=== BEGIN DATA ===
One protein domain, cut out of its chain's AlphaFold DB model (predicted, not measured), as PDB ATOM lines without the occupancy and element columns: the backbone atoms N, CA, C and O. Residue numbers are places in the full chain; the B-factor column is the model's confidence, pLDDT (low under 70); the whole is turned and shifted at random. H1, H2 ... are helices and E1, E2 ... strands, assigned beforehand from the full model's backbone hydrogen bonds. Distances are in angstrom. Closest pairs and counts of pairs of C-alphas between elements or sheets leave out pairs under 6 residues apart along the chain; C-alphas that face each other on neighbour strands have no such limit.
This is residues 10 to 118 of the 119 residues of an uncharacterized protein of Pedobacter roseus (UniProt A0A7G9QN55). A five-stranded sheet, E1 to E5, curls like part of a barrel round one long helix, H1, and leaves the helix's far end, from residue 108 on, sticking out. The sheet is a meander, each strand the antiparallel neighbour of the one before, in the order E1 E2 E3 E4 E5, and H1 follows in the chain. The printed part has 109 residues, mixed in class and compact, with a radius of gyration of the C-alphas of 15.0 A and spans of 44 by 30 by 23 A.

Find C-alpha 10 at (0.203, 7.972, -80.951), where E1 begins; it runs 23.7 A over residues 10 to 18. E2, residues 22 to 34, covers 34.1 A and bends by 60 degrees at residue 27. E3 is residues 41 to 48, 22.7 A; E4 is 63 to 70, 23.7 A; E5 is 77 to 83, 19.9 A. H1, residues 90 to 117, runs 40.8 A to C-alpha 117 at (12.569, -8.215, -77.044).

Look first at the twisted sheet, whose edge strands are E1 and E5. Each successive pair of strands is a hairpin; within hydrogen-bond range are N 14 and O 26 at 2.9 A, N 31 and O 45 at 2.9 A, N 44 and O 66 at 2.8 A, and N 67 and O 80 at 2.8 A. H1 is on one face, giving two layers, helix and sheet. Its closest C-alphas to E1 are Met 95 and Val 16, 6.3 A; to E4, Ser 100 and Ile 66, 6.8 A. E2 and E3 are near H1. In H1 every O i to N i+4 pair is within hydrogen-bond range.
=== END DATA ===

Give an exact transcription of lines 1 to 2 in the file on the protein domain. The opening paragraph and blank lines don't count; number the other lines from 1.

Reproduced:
This is residues 10 to 118 of the 119 residues of an uncharacterized protein of Pedobacter roseus (UniProt A0A7G9QN55). A five-stranded sheet, E1 to E5, curls like part of a barrel round one long helix, H1, and leaves the helix's far end, from residue 108 on, sticking out. The sheet is a meander, each strand the antiparallel neighbour of the one before, in the order E1 E2 E3 E4 E5, and H1 follows in the chain. The printed part has 109 residues, mixed in class and compact, with a radius of gyration of the C-alphas of 15.0 A and spans of 44 by 30 by 23 A.

Find C-alpha 10 at (0.203, 7.972, -80.951), where E1 begins; it runs 23.7 A over residues 10 to 18. E2, residues 22 to 34, covers 34.1 A and bends by 60 degrees at residue 27. E3 is residues 41 to 48, 22.7 A; E4 is 63 to 70, 23.7 A; E5 is 77 to 83, 19.9 A. H1, residues 90 to 117, runs 40.8 A to C-alpha 117 at (12.569, -8.215, -77.044).